Death. I don’t want to lose my girls. You know it used to be that my biggest fear was jail, and jail isn’t a good thing and it’s horrible there. It’s heartbreaking. And now that Riley’s incarcerated, just the rules of what I can wear you know and how and when we can talk – there’s just too many rules in prison.
Travis: Well, our biggest fear happened: death. We got the knock on the door. And when you’re in active addiction and your family is working through this, you fear death. You can’t sleep at night. Every time the phone rings, you jump. To this day, I don’t sleep well. I wake up every day of my life between 3 and 3:30 a.m. I come down these steps. I walk to that door and I check it. I walk to the front door and look out because his car used to park right in front of our house. And every day I still do that. I still do that now. Our biggest fear happened.
Christy – I didn’t think he would die.
Wayne – See that was not even a risk to me. I was thinking how are we going to get through this cleanly without being scarred? How can we get through this without having a felony? How can we get through this without anybody knowing? See … we were the poster children for stigma. We didn’t even tell family members. We were embarrassed. We thought we did something wrong as parents and that Tyler is not a morally strong or ethical person. That’s what we thought.
Christy – But for me, the motivation was I was protecting Tyler. And it sounds weird now but I was protecting him because he was going to get better. And I didn’t want it to taint his reputation. Once someone knows your child is an addict, that is the way they look at them. They look at them through these glasses that sees them as a tainted human being that is weak. And we were putting this fence around him where we were going to protect him and he was going to get better and then we will open the gates and he will step out. Tyler can then tell you if he wants to. I never thought it was going to kill him. I never thought that. He passed away in 2011. And from then until now, it is out there and on TV. In the last year and a half, the opioid epidemic has ramped up and everyone is talking about it – on the TV, in the paper. When Tyler was going through this, opioid abuse was in the paper but it was more hidden in the back of the paper. And now it is talked about so much more.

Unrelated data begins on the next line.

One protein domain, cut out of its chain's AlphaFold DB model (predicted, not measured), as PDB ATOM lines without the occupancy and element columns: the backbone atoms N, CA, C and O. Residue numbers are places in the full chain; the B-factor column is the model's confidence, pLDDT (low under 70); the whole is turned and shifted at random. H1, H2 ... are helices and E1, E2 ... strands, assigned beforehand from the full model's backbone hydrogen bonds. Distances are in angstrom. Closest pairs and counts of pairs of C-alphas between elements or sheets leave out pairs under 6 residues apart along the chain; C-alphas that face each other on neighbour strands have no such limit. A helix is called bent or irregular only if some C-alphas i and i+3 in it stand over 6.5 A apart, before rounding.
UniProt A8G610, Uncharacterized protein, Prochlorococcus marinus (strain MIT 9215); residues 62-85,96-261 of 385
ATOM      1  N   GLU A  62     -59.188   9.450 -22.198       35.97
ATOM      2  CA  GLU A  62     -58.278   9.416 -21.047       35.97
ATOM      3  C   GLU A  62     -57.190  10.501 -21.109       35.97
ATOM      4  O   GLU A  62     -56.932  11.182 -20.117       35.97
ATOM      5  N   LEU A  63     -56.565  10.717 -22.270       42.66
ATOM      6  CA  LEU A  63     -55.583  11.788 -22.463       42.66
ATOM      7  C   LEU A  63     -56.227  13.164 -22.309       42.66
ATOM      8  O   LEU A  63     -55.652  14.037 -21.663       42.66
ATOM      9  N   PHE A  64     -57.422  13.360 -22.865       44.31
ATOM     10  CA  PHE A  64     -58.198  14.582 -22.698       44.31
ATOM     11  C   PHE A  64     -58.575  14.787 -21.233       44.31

At the time, we didn’t know anyone else who was dealing with this addiction. If they did, they were like us … hiding in their homes. We didn’t know this was an epidemic because at the time it wasn’t out there. It wasn’t talked about it. It was rising. It was something you kept really close. We didn’t tell our younger sons that their brother was using opiates.
Wayne – Our middle son got wise to it and he was getting angry because of the reputation. “People are talking Dad. What’s going on with Tyler?” I’d say relax. And he would get mad because something got stolen and he wanted to physically fight Tyler because he was a big kid. I said “No. Tyler is sick. He’ll get through this. He doesn’t mean to do these things.” Tyler wasn’t mean. He was sweet. He looked like he was in a glass room and he was trying to get out and he just couldn’t find the door. And I’m on the other side saying “Come on. This way”. And he just couldn’t find the door. We have a blind dog and Tyler reminds me of her. She’s looking for you, she hears your voice and she can’t find you. And that was like Tyler. He was looking and he would reach out and would want you to pull him through a portal or a door but he couldn’t find it. Because he was embarrassed. He would detox on his own for 3 days in the basement. Puking. Sweating. You get diarrhea. It’s just horrible. He would do it by himself and then he would come out of the basement soaking wet with sweat. He was embarrassed. He did not want anyone to know about it. And he would break down and cry. He would say “Why do I keep doing this? I don’t understand.”